Angela Campbell (Committee Member), Eva M. Campo (Committee Member), James Grote (Committee Member), Steven Higgins (Committee Member), Gregory Kozlowski (Advisor)
Doctor of Philosophy (PhD)
The main goal of this dissertation was two-fold: first, to study and design a graphene-based transistor environmentally friendly by replacing a standard substrate and gate dielectric with different flexible/rigid and biodegradable films and secondly, to study their effects on graphene's charge carrier mobility. A thin film of deoxyribonucleic acid nucleobase purine guanine deposited by physical vapor deposition onto up to ten layers of graphene that were transferred onto various rigid and flexible substrates was characterized more thoroughly. Several test platforms were fabricated with guanine 1) as a standalone gate dielectric, 2) as the control and 3) as a passivation layer between the graphene and PMMA (polymethylmethacrylate). It was found that the bulk charge carrier mobility of graphene was best maintained and most stable with guanine as a passivation layer between the graphene and PMMA. The optimal transistor device suggested in this research consists of 60 nm PMMA (gate dielectric)/10 nm guanine (passivation layer)/four monolayers of graphene (semiconductor)/Willow glass (substrate). Charge carrier concentration, conductivity type, and electrical resistivity were investigated for these devices as well. In addition, the relative humidity under ambient conditions was studied to determine the effect of moisture and oxygen on graphene alone and on graphene with the gate dielectric material on the top of graphene to determine which dielectric material degrades faster. This study strongly suggests potential application of guanine in the electronics industry because of its high temperature stability.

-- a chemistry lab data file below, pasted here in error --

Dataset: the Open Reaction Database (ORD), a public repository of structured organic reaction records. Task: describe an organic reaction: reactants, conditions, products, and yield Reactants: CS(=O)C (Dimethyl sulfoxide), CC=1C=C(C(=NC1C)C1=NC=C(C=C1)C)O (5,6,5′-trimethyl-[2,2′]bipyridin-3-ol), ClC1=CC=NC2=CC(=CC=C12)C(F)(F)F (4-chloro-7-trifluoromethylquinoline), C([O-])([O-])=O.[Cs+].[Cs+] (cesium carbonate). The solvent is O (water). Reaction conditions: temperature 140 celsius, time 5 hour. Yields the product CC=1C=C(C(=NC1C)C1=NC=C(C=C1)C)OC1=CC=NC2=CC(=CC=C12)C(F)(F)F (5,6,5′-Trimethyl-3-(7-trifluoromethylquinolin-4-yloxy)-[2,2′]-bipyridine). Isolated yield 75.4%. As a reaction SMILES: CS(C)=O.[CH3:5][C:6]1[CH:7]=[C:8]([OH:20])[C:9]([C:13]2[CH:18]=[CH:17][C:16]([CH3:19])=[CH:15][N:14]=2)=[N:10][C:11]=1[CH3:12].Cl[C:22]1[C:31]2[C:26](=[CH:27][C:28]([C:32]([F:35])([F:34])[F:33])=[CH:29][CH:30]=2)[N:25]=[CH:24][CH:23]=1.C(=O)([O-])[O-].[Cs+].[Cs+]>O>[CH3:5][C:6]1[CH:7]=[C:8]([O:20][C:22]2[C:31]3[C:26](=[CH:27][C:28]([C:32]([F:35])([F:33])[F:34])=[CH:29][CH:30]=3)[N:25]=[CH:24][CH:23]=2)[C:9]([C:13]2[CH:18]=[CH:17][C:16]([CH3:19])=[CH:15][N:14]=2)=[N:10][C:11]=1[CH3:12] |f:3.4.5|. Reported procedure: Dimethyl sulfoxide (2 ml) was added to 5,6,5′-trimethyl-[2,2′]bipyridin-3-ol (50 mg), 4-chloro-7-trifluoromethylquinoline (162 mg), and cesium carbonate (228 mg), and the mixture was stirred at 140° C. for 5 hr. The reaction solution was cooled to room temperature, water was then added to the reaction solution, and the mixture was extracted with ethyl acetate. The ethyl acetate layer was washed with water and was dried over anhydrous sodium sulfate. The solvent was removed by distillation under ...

Department or Program
Department of Earth and Environmental Sciences
Year Degree Awarded
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